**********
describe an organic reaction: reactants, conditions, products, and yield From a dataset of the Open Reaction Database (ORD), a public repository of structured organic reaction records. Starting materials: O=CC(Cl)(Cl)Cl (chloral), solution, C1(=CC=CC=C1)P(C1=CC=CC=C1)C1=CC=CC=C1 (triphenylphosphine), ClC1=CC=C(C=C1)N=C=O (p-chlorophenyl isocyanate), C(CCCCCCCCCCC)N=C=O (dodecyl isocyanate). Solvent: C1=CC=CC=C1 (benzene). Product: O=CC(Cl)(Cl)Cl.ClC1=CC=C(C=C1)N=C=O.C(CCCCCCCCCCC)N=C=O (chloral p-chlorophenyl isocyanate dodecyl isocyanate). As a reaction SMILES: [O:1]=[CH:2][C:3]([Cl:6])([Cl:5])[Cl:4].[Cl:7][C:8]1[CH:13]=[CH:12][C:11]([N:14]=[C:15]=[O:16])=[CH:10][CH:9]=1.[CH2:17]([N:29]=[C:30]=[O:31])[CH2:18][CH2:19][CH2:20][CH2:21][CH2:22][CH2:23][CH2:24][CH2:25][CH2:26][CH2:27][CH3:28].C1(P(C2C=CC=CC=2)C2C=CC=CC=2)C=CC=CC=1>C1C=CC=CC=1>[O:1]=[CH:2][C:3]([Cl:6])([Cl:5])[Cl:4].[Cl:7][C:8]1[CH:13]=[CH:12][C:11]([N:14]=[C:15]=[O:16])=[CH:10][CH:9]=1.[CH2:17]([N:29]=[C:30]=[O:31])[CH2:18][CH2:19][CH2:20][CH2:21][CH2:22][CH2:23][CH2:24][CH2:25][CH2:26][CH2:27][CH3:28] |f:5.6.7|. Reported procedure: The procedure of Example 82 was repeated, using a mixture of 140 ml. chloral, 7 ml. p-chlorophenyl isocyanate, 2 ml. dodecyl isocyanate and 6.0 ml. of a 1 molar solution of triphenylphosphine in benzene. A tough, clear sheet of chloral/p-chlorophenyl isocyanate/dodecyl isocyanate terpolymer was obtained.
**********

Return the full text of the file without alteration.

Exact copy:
describe an organic reaction: reactants, conditions, products, and yield From a dataset of the Open Reaction Database (ORD), a public repository of structured organic reaction records. Starting materials: O=CC(Cl)(Cl)Cl (chloral), solution, C1(=CC=CC=C1)P(C1=CC=CC=C1)C1=CC=CC=C1 (triphenylphosphine), ClC1=CC=C(C=C1)N=C=O (p-chlorophenyl isocyanate), C(CCCCCCCCCCC)N=C=O (dodecyl isocyanate). Solvent: C1=CC=CC=C1 (benzene). Product: O=CC(Cl)(Cl)Cl.ClC1=CC=C(C=C1)N=C=O.C(CCCCCCCCCCC)N=C=O (chloral p-chlorophenyl isocyanate dodecyl isocyanate). As a reaction SMILES: [O:1]=[CH:2][C:3]([Cl:6])([Cl:5])[Cl:4].[Cl:7][C:8]1[CH:13]=[CH:12][C:11]([N:14]=[C:15]=[O:16])=[CH:10][CH:9]=1.[CH2:17]([N:29]=[C:30]=[O:31])[CH2:18][CH2:19][CH2:20][CH2:21][CH2:22][CH2:23][CH2:24][CH2:25][CH2:26][CH2:27][CH3:28].C1(P(C2C=CC=CC=2)C2C=CC=CC=2)C=CC=CC=1>C1C=CC=CC=1>[O:1]=[CH:2][C:3]([Cl:6])([Cl:5])[Cl:4].[Cl:7][C:8]1[CH:13]=[CH:12][C:11]([N:14]=[C:15]=[O:16])=[CH:10][CH:9]=1.[CH2:17]([N:29]=[C:30]=[O:31])[CH2:18][CH2:19][CH2:20][CH2:21][CH2:22][CH2:23][CH2:24][CH2:25][CH2:26][CH2:27][CH3:28] |f:5.6.7|. Reported procedure: The procedure of Example 82 was repeated, using a mixture of 140 ml. chloral, 7 ml. p-chlorophenyl isocyanate, 2 ml. dodecyl isocyanate and 6.0 ml. of a 1 molar solution of triphenylphosphine in benzene. A tough, clear sheet of chloral/p-chlorophenyl isocyanate/dodecyl isocyanate terpolymer was obtained.